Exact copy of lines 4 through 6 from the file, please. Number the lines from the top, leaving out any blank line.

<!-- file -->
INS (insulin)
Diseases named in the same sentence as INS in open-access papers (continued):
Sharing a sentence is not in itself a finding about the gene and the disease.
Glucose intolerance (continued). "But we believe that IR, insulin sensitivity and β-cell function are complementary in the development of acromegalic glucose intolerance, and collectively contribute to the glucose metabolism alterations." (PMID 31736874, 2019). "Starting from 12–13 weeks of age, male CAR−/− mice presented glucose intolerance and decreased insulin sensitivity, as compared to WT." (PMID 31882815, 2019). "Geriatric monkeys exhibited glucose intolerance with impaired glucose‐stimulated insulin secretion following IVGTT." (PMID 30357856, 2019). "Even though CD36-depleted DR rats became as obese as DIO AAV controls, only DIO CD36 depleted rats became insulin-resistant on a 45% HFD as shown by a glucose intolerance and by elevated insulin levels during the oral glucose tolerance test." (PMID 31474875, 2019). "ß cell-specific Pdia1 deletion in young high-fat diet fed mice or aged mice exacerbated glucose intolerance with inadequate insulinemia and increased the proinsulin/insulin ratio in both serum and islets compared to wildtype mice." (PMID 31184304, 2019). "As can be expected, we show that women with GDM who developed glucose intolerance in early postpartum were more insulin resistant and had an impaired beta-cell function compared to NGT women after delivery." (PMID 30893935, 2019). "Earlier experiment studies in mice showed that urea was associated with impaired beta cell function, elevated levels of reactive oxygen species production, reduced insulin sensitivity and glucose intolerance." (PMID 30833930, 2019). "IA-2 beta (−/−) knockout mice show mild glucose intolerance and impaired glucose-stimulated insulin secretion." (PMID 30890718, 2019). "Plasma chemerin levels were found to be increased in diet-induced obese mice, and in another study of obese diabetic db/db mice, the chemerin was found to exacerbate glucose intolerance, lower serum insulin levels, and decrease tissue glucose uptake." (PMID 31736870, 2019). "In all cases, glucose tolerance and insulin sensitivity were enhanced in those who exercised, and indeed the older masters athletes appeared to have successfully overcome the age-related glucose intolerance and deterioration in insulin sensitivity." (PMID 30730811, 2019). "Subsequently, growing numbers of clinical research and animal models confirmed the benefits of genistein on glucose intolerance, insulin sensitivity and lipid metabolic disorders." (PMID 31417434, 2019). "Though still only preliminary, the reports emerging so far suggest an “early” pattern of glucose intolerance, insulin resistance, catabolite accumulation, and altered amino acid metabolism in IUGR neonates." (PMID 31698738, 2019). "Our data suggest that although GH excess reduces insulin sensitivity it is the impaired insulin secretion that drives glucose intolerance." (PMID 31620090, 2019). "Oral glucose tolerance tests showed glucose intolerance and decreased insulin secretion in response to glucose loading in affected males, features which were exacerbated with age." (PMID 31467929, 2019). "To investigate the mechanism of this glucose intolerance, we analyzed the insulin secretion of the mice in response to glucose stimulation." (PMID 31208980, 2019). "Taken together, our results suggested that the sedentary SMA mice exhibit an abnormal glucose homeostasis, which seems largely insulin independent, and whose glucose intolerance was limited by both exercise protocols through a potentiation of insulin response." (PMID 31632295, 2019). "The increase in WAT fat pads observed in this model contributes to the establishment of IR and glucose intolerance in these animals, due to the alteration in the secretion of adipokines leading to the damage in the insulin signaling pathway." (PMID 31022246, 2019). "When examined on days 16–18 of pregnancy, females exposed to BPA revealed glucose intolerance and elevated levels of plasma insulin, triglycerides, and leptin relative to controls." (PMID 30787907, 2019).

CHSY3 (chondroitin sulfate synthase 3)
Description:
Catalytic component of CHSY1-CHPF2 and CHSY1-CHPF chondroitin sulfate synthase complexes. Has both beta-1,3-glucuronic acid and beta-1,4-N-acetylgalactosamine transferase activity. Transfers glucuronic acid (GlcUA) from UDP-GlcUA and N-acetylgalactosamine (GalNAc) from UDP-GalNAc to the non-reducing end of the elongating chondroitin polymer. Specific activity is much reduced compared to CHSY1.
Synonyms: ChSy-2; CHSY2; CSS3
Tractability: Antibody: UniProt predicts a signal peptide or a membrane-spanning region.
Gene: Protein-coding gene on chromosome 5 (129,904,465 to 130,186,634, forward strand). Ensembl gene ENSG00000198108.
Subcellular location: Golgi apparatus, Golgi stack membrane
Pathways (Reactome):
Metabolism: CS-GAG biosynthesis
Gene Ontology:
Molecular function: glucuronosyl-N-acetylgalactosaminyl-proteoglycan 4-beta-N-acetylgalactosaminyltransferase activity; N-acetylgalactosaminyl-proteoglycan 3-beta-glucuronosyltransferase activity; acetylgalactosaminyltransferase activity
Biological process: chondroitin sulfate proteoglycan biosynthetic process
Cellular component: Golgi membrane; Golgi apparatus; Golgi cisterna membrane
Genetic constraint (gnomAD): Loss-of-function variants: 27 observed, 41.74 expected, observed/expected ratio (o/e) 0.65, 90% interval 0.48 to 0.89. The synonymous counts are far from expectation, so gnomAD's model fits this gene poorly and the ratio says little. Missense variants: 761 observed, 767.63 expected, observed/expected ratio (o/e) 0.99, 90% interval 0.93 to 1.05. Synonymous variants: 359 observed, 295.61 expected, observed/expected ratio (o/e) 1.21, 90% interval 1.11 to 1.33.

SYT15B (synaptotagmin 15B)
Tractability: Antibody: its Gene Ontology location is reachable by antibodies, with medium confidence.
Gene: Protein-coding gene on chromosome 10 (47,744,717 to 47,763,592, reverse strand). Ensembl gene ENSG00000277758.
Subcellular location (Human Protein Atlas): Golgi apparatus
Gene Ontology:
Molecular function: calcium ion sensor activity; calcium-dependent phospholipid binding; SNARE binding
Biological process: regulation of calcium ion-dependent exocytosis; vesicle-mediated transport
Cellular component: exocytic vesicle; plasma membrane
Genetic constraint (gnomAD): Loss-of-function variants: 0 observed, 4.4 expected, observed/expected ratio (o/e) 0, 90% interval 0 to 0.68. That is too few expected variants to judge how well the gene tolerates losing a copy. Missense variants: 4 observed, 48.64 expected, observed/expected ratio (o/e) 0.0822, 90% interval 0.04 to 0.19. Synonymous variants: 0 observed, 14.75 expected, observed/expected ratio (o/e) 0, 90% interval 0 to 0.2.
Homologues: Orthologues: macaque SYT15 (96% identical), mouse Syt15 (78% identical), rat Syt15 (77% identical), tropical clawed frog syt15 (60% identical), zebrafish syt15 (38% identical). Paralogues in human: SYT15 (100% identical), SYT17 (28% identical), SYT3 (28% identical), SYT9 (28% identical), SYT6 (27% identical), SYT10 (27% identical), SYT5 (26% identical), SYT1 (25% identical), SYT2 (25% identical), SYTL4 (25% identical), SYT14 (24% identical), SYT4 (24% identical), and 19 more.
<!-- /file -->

Glucose intolerance (continued). "But we believe that IR, insulin sensitivity and β-cell function are complementary in the development of acromegalic glucose intolerance, and collectively contribute to the glucose metabolism alterations." (PMID 31736874, 2019). "Starting from 12–13 weeks of age, male CAR−/− mice presented glucose intolerance and decreased insulin sensitivity, as compared to WT." (PMID 31882815, 2019). "Geriatric monkeys exhibited glucose intolerance with impaired glucose‐stimulated insulin secretion following IVGTT." (PMID 30357856, 2019). "Even though CD36-depleted DR rats became as obese as DIO AAV controls, only DIO CD36 depleted rats became insulin-resistant on a 45% HFD as shown by a glucose intolerance and by elevated insulin levels during the oral glucose tolerance test." (PMID 31474875, 2019). "ß cell-specific Pdia1 deletion in young high-fat diet fed mice or aged mice exacerbated glucose intolerance with inadequate insulinemia and increased the proinsulin/insulin ratio in both serum and islets compared to wildtype mice." (PMID 31184304, 2019). "As can be expected, we show that women with GDM who developed glucose intolerance in early postpartum were more insulin resistant and had an impaired beta-cell function compared to NGT women after delivery." (PMID 30893935, 2019). "Earlier experiment studies in mice showed that urea was associated with impaired beta cell function, elevated levels of reactive oxygen species production, reduced insulin sensitivity and glucose intolerance." (PMID 30833930, 2019). "IA-2 beta (−/−) knockout mice show mild glucose intolerance and impaired glucose-stimulated insulin secretion." (PMID 30890718, 2019). "Plasma chemerin levels were found to be increased in diet-induced obese mice, and in another study of obese diabetic db/db mice, the chemerin was found to exacerbate glucose intolerance, lower serum insulin levels, and decrease tissue glucose uptake." (PMID 31736870, 2019). "In all cases, glucose tolerance and insulin sensitivity were enhanced in those who exercised, and indeed the older masters athletes appeared to have successfully overcome the age-related glucose intolerance and deterioration in insulin sensitivity." (PMID 30730811, 2019). "Subsequently, growing numbers of clinical research and animal models confirmed the benefits of genistein on glucose intolerance, insulin sensitivity and lipid metabolic disorders." (PMID 31417434, 2019). "Though still only preliminary, the reports emerging so far suggest an “early” pattern of glucose intolerance, insulin resistance, catabolite accumulation, and altered amino acid metabolism in IUGR neonates." (PMID 31698738, 2019). "Our data suggest that although GH excess reduces insulin sensitivity it is the impaired insulin secretion that drives glucose intolerance." (PMID 31620090, 2019). "Oral glucose tolerance tests showed glucose intolerance and decreased insulin secretion in response to glucose loading in affected males, features which were exacerbated with age." (PMID 31467929, 2019). "To investigate the mechanism of this glucose intolerance, we analyzed the insulin secretion of the mice in response to glucose stimulation." (PMID 31208980, 2019). "Taken together, our results suggested that the sedentary SMA mice exhibit an abnormal glucose homeostasis, which seems largely insulin independent, and whose glucose intolerance was limited by both exercise protocols through a potentiation of insulin response." (PMID 31632295, 2019). "The increase in WAT fat pads observed in this model contributes to the establishment of IR and glucose intolerance in these animals, due to the alteration in the secretion of adipokines leading to the damage in the insulin signaling pathway." (PMID 31022246, 2019). "When examined on days 16–18 of pregnancy, females exposed to BPA revealed glucose intolerance and elevated levels of plasma insulin, triglycerides, and leptin relative to controls." (PMID 30787907, 2019).

CHSY3 (chondroitin sulfate synthase 3)
Description: